Outcry - Review

Outcry
Ages: Everyone 10+

After the first hour of play - I decided that I had enough of turning cranks, finding codes, collecting obscure pieces and reading, reading or rather listening since there is a voiceover for the documents. But then I decided that maybe I should try getting into the time capsule.

The game has five distinct episodes; first is the present day when you respond to your brother's urgent request to come as soon as possible, that his work on human perception is now complete. This involves familiarizing yourself with his apartment/laboratory - unfortunately your brother is missing. Among notes describing his experiments are admonitions to destroy everything and not to proceed - you of course, unable to resist, figure out how to activate the capsule which will transport a person to another world.

The second part opens up on the Shimmering World - this is accomplished by everything appearing wavy. This world is in the future and the apartment is blasted apart with most of it hanging in a surreal black void. I found this the most fun and enjoyed the disorientation of trying to reconstruct the apartment to locate objects to retrieve.

In the third segment - although all flow into each other except for the long load times - the main occupation is finding and constructing the time key because you no longer can use the capsule. This one plays between the current time and the previous time where change in the past can effect the future. Things become weirder as floors morph into walls and you are still doing Myst-like manipulations of machines.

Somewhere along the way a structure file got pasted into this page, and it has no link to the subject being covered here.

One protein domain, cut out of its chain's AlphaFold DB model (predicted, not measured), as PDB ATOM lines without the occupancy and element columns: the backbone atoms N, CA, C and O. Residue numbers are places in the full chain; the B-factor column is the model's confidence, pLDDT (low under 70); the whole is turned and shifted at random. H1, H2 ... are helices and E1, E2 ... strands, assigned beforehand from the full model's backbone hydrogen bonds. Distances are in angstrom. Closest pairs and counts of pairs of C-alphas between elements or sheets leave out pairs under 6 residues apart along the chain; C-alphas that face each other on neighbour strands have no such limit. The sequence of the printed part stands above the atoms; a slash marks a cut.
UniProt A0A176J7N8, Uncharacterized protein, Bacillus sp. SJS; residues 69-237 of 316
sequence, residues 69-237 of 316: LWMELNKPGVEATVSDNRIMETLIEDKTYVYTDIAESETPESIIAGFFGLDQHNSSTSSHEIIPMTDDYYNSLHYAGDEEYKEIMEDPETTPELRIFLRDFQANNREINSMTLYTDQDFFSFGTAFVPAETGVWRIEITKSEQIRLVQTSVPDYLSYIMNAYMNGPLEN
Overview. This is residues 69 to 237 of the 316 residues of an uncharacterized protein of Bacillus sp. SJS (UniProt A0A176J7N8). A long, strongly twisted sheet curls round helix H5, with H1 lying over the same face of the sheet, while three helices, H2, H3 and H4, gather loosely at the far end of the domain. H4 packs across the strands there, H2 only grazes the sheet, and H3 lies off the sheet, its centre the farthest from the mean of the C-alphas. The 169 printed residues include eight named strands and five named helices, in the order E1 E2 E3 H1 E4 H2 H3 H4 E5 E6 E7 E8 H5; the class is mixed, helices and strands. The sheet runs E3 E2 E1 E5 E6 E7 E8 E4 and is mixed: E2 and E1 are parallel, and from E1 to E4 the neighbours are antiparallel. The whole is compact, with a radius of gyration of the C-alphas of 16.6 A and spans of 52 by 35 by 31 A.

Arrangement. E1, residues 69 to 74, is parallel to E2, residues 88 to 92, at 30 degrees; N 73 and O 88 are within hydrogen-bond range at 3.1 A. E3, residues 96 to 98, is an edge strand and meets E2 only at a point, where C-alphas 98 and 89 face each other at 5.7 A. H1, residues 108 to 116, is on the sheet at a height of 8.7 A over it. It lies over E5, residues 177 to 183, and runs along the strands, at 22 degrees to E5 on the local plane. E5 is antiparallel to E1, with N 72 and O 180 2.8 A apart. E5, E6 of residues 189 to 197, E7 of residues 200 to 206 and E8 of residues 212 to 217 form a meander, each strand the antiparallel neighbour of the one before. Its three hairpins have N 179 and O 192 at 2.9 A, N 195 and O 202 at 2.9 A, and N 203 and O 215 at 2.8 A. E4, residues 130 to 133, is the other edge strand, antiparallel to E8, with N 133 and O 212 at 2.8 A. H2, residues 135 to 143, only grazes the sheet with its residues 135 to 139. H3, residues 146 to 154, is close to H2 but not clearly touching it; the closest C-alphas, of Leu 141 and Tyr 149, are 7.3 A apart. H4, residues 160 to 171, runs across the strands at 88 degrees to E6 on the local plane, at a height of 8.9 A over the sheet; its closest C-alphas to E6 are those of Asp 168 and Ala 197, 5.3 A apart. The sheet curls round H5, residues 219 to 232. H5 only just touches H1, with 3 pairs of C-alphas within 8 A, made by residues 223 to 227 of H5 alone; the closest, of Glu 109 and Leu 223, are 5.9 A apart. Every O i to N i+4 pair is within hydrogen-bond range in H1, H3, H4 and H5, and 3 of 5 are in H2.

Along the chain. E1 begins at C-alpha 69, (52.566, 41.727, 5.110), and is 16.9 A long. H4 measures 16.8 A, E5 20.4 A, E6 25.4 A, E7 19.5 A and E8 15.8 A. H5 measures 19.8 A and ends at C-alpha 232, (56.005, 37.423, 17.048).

Next stop - the desert with the ancient Dolmens that the professor was looking for - and a street car. More machinations - and you ride the trolley car to the Aeolian Harp. I needed a walkthrough at this point.

I found this to be the most tortuous part - tuning the metal flowers to match the sounds of the harp. Anyway, it is a short section which leads to the denouement.

Snowy scene - brothers reunite and it is one of the most enigmatic, non-endings I have experienced. If you believe that the trip is where the most fun is - and the game is pretty trippy - you will enjoy it. I liked the trip, the feeling of being disoriented, the confusion - I wanted a wrap-up. Developers need to feel responsible for the time that players have given them to make a reasonable conclusion - not to end it just because they are tired of the game. Perhaps they should have started with the end first.

The early scenes are done in sepia, like an old old movie. Light from windows flare and extinguish details; there is an over abundance of rust textures, in the Shimmering World surfaces are undulating. Music is soft semi-classic piano. The Russian developers tried to buoy-up the premise of out-of-body experience with Freudian and Jungian tomes laying for you to read. For me, just leave me in the first Shimmering World.


Fun Factor: Very weird, but worth it.

Reviewed by: Editor - 09/08

  • Outcry
  • © The Adventure Company/Dreamcatcher
  • Platform(s): WVISTA XP
  • To Order: Win http://www.amazon.com/ $19.99